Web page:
Richard Lambert of LAMBCO Productions brought Buddy Thomas’s The Crumple Zone to the UK for the first time in 2016, despite it having been an off-Broadway hit some 14 years earlier. The play received critical acclaim in London too, and now it returns to the King’s Head Theatre for another seasonal run, but with some significant changes.
This is the right time of year for a staging of The Crumple Zone, the play is set at the final weekend before Christmas when seasonal cheer has been replaced by rising tensions. It’s the early nineties and we’re on Staten Island, the commuter town for Manhattan. The premise is a rather complex love triangle; Sam, a musician of some sort, is on a tour of backwater America, her boyfriend left at home is keeping himself busy in a sexual relationship with Buck, who sees it as more than just a fling while the girlfriends away. Meanwhile, Terry who is friends with both Sam and Alex is attempting to halt the adultery and take Buck for himself.
One big change for this run is that Sam is now a female character, while in the original version the entire cast was comprised of men. The switch actually works really well, because for some reason it seems to make the deception all the more bruising, Alex hasn’t cheated on Sam with another woman, but a man, and that hurts unsuspecting Sam in a deeper way.
While it’s the Alex/Buck/Sam relationship that forms the basis of the story, it is the character of Terry who takes centre stage, Lucas Livesey gets all the best lines, delivering them with the right mix of pathos and humour. At one point he says he’s always wanted to star in his own episode of The Golden Girls, and some of those witty one-liners and put-downs could have come straight from the Miami lanai.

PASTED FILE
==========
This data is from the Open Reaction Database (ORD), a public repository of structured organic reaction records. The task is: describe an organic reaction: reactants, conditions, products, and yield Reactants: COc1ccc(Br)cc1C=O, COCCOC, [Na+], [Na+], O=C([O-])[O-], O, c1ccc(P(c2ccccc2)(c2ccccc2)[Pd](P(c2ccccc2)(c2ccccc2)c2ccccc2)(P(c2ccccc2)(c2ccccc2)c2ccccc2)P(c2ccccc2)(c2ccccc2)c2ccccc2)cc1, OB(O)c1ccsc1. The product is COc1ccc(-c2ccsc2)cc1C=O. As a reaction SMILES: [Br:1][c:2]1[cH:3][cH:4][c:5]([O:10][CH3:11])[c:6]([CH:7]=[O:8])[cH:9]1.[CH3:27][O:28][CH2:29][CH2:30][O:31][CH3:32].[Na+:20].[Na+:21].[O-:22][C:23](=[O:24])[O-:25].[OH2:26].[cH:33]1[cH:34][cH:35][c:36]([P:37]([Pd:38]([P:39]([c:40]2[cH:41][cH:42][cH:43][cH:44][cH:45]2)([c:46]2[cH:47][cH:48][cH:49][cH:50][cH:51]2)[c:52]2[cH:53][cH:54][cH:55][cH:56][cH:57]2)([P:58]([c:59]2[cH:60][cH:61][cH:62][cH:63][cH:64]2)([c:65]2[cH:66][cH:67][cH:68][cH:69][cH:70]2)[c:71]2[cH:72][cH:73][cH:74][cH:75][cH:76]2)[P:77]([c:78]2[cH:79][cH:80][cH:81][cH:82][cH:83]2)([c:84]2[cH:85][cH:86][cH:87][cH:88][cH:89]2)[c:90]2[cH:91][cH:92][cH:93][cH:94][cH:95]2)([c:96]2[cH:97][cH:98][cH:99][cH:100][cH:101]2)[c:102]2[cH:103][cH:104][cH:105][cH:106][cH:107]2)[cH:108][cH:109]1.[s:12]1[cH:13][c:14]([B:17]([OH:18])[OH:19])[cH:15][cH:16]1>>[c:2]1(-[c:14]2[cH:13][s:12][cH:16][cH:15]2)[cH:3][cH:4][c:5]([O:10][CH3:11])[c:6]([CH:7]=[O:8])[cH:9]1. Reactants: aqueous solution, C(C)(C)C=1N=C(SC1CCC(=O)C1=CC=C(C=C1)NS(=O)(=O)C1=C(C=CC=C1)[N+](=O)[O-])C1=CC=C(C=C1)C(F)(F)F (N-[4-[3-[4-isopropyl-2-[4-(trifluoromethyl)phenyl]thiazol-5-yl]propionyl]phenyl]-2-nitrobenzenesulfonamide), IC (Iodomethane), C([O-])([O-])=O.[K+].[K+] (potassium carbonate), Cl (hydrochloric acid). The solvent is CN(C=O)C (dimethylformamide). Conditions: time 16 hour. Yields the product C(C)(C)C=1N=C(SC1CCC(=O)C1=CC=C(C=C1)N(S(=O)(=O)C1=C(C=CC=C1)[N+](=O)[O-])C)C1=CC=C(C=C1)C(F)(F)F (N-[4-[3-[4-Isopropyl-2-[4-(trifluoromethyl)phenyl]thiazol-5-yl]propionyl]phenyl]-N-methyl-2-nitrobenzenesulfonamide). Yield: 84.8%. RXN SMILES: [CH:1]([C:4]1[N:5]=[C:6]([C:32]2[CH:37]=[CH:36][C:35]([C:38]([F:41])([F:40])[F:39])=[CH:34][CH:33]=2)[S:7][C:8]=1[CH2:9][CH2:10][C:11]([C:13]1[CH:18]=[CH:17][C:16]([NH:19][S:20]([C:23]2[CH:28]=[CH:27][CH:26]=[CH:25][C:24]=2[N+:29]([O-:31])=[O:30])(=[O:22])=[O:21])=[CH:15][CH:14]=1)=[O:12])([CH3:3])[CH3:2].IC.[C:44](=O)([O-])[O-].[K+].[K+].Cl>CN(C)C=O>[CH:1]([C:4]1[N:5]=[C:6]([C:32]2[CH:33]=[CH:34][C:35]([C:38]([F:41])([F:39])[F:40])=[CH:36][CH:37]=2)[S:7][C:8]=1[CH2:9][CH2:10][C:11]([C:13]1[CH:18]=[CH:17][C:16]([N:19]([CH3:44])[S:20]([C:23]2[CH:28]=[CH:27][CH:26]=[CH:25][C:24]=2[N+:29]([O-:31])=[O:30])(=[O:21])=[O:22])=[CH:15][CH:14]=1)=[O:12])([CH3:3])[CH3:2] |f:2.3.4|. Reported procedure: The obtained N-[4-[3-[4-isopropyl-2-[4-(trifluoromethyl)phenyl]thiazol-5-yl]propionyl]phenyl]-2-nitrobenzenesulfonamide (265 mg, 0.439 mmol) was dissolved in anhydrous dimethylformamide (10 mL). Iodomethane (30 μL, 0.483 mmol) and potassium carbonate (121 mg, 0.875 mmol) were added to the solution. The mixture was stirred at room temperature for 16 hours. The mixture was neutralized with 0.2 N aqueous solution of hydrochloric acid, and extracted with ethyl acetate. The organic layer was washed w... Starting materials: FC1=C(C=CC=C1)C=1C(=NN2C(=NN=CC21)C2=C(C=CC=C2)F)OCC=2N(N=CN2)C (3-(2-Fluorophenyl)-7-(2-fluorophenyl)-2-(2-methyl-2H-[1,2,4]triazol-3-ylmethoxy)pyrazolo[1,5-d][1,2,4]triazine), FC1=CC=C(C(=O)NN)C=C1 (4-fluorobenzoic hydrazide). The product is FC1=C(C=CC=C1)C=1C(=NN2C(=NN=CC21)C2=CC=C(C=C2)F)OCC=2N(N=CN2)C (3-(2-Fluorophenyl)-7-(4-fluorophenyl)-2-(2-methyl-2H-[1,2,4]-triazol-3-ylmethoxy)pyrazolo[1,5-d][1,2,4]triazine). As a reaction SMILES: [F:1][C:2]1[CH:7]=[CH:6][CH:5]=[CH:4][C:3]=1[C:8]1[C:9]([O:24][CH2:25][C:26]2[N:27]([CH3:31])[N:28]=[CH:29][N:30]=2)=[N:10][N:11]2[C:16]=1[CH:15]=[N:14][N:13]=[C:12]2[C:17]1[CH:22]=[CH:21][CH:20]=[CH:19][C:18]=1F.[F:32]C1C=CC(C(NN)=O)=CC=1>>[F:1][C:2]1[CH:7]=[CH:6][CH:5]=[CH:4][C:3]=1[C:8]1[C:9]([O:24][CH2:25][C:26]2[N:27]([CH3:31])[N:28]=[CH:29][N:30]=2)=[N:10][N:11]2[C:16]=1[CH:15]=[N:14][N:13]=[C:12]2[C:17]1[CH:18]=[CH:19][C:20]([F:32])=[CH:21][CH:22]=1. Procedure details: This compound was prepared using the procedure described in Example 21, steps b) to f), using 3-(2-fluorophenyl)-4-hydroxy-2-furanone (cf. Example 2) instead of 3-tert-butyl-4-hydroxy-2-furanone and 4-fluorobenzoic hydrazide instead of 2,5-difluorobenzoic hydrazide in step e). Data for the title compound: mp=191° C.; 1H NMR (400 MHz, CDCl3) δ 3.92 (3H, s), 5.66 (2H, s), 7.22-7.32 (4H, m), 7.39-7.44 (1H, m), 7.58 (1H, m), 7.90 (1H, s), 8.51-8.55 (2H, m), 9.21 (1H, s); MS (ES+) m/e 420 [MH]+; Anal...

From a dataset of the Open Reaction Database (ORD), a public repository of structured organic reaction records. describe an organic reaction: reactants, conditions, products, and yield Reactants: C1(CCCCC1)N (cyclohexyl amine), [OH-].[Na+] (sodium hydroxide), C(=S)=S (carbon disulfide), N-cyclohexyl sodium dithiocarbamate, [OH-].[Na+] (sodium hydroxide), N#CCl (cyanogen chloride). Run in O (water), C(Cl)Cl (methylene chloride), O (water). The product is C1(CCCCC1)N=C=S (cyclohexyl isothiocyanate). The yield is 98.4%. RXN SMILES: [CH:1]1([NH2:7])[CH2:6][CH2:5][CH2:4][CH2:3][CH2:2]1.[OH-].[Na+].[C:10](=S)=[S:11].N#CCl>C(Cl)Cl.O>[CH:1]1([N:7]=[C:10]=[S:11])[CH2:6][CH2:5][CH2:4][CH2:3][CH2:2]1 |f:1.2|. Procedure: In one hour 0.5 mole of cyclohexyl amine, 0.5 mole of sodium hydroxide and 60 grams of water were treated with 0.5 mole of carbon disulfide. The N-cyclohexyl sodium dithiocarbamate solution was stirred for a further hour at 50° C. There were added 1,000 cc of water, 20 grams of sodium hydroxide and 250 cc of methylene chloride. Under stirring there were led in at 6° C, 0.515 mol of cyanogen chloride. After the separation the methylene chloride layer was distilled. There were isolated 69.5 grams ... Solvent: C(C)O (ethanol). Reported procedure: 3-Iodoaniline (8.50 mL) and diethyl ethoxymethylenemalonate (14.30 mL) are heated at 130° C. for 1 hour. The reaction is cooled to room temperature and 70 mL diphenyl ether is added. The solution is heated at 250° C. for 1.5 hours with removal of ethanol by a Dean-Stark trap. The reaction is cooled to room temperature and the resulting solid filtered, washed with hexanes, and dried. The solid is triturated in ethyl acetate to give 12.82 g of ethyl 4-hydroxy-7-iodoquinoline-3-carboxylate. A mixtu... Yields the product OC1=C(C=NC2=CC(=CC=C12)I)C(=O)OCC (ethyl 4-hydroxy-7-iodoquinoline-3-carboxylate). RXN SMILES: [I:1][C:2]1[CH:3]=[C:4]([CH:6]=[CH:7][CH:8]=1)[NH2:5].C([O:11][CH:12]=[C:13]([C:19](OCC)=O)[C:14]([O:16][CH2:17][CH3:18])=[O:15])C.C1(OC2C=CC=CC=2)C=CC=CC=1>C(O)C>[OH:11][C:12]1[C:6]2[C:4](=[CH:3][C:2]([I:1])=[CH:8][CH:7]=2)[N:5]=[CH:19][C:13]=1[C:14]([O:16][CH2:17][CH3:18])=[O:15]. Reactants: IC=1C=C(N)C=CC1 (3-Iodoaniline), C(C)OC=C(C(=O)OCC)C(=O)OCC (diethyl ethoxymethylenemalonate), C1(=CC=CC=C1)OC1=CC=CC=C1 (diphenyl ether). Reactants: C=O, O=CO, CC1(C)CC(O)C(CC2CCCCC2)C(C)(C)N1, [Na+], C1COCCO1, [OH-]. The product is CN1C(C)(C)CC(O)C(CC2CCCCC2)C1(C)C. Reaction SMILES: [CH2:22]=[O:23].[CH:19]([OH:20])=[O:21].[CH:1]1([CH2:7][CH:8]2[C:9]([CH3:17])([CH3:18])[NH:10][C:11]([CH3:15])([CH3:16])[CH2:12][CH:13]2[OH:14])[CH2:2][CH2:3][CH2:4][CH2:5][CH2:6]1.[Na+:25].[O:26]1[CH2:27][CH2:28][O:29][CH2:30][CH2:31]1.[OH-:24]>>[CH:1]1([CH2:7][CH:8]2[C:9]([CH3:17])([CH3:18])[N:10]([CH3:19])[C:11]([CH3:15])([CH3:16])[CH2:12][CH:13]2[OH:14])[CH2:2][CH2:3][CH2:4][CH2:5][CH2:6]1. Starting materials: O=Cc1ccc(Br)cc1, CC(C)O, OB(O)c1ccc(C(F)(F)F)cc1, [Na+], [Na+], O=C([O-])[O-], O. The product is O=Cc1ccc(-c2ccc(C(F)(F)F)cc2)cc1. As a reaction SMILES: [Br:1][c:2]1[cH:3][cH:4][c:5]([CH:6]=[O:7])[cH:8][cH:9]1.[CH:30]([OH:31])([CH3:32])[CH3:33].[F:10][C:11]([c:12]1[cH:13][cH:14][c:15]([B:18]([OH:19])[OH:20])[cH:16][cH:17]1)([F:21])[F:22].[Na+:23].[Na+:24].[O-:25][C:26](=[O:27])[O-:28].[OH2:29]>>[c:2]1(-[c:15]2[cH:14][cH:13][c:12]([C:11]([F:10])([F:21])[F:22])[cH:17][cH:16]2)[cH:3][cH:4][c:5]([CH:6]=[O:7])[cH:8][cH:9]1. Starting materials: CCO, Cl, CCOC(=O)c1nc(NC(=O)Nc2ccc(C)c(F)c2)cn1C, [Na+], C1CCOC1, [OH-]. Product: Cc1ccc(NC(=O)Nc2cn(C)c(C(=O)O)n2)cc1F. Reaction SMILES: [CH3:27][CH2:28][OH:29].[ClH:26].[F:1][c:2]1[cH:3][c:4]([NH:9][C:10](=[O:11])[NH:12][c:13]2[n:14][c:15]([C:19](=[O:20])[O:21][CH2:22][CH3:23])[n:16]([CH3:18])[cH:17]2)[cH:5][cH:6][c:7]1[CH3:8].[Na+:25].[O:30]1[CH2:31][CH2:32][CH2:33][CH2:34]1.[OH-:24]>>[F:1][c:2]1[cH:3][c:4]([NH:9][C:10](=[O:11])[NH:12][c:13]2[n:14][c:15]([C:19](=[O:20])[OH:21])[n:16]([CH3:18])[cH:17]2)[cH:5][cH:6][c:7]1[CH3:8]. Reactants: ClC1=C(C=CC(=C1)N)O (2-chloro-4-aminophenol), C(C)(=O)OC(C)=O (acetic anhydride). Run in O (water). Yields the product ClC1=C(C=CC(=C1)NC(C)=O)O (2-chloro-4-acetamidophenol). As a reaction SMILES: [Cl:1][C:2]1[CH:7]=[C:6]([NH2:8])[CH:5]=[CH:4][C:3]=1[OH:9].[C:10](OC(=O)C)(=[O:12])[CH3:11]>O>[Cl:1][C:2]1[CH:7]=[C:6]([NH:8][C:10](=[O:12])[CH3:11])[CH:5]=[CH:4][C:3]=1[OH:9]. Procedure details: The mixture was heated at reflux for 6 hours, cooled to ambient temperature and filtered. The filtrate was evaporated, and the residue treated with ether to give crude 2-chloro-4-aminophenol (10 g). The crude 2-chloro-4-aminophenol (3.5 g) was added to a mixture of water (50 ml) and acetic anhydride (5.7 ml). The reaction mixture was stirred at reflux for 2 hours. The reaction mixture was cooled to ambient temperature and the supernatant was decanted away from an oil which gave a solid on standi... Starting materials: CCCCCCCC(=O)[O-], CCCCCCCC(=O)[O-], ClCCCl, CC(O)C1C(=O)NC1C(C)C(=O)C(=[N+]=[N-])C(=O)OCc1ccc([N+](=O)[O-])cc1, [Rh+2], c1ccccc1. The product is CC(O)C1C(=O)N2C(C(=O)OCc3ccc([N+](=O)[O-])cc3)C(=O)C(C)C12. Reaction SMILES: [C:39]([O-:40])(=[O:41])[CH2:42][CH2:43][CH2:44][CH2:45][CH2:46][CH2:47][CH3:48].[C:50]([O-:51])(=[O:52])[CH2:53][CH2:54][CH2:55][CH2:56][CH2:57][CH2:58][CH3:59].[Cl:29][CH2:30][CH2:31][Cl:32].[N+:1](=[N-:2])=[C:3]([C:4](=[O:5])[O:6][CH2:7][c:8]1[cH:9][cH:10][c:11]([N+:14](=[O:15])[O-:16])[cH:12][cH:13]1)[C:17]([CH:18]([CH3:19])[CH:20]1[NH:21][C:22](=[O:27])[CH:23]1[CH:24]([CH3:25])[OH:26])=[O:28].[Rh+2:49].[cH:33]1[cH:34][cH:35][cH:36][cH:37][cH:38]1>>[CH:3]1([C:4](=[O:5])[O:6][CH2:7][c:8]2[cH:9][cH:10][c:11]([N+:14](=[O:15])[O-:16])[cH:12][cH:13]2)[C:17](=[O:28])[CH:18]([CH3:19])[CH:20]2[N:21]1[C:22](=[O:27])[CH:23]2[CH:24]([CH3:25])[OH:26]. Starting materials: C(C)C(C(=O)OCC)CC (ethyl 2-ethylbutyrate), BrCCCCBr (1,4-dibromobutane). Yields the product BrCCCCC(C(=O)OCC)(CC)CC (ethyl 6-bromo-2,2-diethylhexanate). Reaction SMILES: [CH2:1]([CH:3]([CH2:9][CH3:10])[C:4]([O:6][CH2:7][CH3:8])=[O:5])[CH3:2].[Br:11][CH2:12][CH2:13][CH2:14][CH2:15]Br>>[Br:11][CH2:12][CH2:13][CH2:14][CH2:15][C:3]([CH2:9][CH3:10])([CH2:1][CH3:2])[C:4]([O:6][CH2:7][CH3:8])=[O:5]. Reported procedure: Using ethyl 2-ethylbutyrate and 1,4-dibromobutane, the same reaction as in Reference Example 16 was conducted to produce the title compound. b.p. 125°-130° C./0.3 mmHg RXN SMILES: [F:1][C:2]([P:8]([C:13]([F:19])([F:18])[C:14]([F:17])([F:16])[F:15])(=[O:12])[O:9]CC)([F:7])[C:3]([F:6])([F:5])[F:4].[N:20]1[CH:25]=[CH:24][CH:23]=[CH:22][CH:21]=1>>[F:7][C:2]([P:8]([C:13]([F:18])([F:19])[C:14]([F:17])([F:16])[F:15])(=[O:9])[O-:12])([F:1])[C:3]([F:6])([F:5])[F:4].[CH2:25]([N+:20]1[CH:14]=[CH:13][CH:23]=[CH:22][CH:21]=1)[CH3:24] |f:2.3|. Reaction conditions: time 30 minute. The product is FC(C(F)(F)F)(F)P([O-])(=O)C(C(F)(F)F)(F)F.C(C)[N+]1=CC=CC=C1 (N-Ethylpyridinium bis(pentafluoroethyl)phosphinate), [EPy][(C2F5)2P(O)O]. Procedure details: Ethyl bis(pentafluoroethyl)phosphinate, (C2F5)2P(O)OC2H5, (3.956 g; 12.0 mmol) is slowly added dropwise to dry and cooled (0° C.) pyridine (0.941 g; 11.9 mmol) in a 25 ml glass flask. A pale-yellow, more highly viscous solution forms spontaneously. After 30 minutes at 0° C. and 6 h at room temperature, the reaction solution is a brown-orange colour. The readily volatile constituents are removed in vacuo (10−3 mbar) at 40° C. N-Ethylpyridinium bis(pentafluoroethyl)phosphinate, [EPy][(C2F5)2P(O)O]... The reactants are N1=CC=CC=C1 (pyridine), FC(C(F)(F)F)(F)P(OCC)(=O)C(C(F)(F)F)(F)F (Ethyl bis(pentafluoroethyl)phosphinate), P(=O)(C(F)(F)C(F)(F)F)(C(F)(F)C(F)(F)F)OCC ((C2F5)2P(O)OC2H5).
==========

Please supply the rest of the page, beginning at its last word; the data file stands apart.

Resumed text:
This version of The Crumple Zone has been shortened, and while the new seventy-five-minute running time should be ample for the story to unfold, it all feels just a little bit too rushed. The cast are almost tripping over each other to get their lines out, as the pace gets quicker and quicker, it gets more difficult to understand what direction the play is taking. We also lose some empathy for Alex and Buck, there’s nothing really left to endear them to us.
The cast do a good job with the material, with Robbie Capaldi as Buck, and Natasha Edwards as Sam the strongest. Directed by Robert McWhir, the staging works well, the set becoming messier the more cheap vodka and orange juice is consumed. There are several long pieces of dialogue, and on more than one occasion it felt like we weren’t going to make it to the end, making the whole piece feel under rehearsed.
There are plenty of laughs in The Crumple Zone and it’s a nice, easy seasonal treat, although the shorter version seems to lack the key ingredients that made it such a success in the first place. The gender swap is a definite welcome addition, but some tightening up is required to ensure this festive romp doesn’t lose its sparkle.